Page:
Bruce Peninsula Boulders

January 23, 2009


Provided and copyright by: Steve Irvine
Summary Authors: Steve Irvine, Stu Witmer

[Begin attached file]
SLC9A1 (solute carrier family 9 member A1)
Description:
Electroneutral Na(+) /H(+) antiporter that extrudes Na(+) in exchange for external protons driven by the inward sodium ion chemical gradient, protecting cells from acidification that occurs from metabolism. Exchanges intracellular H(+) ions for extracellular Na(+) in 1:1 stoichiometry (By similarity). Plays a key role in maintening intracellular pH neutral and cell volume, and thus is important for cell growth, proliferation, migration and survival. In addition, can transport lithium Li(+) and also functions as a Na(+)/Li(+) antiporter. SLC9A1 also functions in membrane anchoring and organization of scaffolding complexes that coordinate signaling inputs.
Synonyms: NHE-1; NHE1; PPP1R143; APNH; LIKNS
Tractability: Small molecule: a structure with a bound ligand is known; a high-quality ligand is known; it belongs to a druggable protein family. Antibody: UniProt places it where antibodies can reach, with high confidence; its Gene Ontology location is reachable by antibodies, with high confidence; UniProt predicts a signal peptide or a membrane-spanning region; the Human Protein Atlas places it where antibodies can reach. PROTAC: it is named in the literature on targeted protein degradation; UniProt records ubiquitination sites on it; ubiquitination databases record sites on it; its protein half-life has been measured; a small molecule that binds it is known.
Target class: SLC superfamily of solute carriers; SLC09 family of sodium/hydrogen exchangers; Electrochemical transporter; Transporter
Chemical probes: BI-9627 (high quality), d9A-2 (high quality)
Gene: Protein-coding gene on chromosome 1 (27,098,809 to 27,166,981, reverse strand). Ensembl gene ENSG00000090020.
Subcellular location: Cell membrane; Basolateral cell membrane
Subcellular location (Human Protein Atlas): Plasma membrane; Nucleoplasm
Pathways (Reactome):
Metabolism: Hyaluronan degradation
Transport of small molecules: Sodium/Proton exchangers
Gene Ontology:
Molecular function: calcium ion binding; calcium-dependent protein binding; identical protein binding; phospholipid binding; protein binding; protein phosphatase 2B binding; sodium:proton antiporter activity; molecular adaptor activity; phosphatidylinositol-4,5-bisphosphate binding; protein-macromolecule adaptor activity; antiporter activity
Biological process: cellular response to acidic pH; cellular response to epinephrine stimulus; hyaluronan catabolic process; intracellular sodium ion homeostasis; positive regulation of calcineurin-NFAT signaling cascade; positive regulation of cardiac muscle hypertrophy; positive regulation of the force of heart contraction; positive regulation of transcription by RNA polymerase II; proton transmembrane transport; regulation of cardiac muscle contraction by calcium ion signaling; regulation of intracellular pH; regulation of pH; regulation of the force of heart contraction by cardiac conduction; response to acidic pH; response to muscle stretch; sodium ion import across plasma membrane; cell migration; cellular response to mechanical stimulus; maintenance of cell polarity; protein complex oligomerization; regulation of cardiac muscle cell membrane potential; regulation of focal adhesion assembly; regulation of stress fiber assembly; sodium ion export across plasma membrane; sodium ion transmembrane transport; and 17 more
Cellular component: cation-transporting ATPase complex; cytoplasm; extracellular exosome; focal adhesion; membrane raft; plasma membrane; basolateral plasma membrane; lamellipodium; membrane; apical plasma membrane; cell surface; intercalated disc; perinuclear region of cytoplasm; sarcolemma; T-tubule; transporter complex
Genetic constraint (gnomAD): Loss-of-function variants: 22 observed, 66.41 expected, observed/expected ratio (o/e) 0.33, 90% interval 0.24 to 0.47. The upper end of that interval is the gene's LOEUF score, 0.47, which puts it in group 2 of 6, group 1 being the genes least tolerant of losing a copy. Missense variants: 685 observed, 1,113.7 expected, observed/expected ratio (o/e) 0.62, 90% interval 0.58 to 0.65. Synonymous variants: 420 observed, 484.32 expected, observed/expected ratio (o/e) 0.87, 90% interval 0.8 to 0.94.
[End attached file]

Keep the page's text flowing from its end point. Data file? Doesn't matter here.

The bedrock on the Bruce Peninsula in southern Ontario is dolostone, (many geologists refer to the rock dolostone by its mineral name of dolomite) and it's not unusual to come across a glacial erratic (boulder) transported from Canadian Shield rock, about 60 miles (100 km) to the north. In some locations, however, there are high concentrations of diverse igneous, metamorphic and even sedimentary boulders all jumbled together. Most are rounded, and many show percussion fractures, as the large boulder in the above photo. What forces brought them all to this place? The cliff in the background gives a clue. Transporting large rocks like these requires huge volumes of fast-moving water. Such flows can occur in subglacial sheetflood events. When water from a sheetflood flowed over the cliff its carrying capacity abruptly decreased, and the boulders collected below. Photo taken on July 6, 2008 from McKay's Harbour, Ontario, Canada.